Jesus entered Jerusalem riding on a donkey. People waved palm branches, laid down their coats, and shouted, “Hosanna!” Was this spontaneous outburst of praise and adulation for Jesus a deep desire? Probably not. A few days later it is quite possible that some of these same people were changing their mantra from Hosanna to Crucify him! How deep do your desires go? Is it possible that we might benefit from being with our desires without acting on them?
Not many people like to be interrupted. Yet Jesus was one who welcomed interruptions, like Mary anointing his feet with expensive oil. Is it possible that we need to expect interruptions as a means of grace? Instead of being inwardly or outwardly annoyed by interruptions, perhaps they can be seen as a way God is working in our lives.
This Sunday, we explore together one of Jesus’ parables: the Parable of the Prodigal Son. A parable is, in essence, a story, and Jesus is a skilled and nuanced storyteller. At least two stories compete for our hearts in our lives today: the story we have always told ourselves about who we are, who everyone else is, and what is right and wrong; and the story that presents itself over and over, unfolding one day at a time, about the changing reality of our world and God’s relationship among and within it. Which story will we choose to trust?
Pastor Dave continues with the second in our four-part series dealing with Change. Last week was the Big View. This week the focus is on the Present View. Isaiah talks about the need to forget the past. In Matthew Jesus admonishes us to not be anxious about tomorrow. The present moment is where we experience God. If our minds spend too much time in the past or the future we will miss much of God’s grace which is available to us right now! Erin Henderson will share her resurrection story as part of this message.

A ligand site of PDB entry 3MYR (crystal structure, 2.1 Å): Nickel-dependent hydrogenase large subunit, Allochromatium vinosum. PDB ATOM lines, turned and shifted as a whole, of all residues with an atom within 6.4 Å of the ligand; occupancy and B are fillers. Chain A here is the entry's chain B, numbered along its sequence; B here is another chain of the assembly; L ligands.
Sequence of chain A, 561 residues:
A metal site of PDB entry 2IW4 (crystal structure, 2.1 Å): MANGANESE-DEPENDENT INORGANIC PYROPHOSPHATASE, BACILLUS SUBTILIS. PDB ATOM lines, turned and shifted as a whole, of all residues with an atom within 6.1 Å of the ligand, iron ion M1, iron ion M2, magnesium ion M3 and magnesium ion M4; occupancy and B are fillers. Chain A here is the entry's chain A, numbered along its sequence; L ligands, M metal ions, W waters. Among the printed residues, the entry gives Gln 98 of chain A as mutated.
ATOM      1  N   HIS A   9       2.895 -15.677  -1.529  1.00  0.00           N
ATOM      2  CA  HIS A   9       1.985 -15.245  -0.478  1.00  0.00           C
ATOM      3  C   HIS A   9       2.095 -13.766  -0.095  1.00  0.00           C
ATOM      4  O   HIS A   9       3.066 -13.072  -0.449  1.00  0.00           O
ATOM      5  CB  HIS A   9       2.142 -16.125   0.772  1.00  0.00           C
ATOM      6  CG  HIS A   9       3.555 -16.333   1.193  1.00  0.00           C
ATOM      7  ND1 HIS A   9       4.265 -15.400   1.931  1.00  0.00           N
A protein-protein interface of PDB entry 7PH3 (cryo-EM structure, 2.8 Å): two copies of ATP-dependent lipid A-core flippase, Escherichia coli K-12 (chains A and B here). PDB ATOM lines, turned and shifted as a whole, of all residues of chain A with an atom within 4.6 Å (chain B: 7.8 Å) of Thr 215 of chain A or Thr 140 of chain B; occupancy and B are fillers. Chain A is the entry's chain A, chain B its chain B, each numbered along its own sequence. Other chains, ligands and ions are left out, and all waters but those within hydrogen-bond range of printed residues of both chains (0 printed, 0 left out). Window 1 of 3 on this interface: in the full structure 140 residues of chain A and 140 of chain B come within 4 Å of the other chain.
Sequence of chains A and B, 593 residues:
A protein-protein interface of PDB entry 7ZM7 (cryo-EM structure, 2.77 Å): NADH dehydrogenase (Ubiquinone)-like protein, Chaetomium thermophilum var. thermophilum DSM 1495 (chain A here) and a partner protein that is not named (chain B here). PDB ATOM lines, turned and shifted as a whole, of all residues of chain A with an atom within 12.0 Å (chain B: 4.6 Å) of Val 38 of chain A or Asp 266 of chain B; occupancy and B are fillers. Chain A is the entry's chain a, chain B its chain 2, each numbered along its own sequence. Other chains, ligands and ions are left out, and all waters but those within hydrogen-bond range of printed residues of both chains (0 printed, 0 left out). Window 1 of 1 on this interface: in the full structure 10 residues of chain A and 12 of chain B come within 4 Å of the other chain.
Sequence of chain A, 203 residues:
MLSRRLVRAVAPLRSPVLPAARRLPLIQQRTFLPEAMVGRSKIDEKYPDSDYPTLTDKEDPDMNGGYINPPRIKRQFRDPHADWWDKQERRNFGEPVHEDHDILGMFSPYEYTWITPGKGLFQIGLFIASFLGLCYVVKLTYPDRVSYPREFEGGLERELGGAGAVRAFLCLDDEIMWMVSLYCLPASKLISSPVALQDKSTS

Pastor Dave will begin a four-part Lenten series dealing with change. Our United Methodist denomination is changing. Bend Church will receive a new lead pastor. We don’t like change! It is time to reframe our reality, time to look at life through a different lens. Our preachers will use Laurie Short’s book, “When Changing Nothing Changes Everything” to explore how changing our lens can actually change our attitude. For this Sunday the best thing we can do is to understand how the big picture affects the small picture.
Will God offer us strength and comfort in our final days? What does it mean to have a good death? How can we support one another as we near death? Join us this week as we conclude our Winter Grace series by reflecting together about death and dying as a part of our journey of faith.
Pastor Dave continues our Winter Grace series by talking about memory. As we age our need to remember increases along with our fear of forgetting. Memory is fundamental to who we are. Haggai asked the newly returned exiles if they remembered the temple in its former glory. When we remember it is not only the events that are recalled but the activity of God.
Julia Frisbie from our Greater Northwest Foundation will be our guest speaker. She writes, “Our bodies are time-bound. The stories we tell are not. What does it mean to have temporary bodies and permanent stories? With examples from scripture, tradition, reason, and experience, we’ll consider the ways that people are remembered beyond their lifetimes. We’ll also imagine our own legacies— and how they’re shaped, first and foremost, by God’s love.”
Pastor Dave will share the third in a three-part series about men. If last week’s tears were due to laughter, this week’s tears may be for sadness. This is because there is a very important step in every man’s search for his true heart. Men often do everything they can to avoid it. This Sunday we’re talking about the male wound and how it affects a man’s search for his wild heart.
Pastor Dave continues with the second part in this series about the search for a man’s wild heart. Last Sunday we learned how men become separated from their hearts. This message is about how men hide from their true hearts and the anger that results when they cannot or will not live from their wild hearts.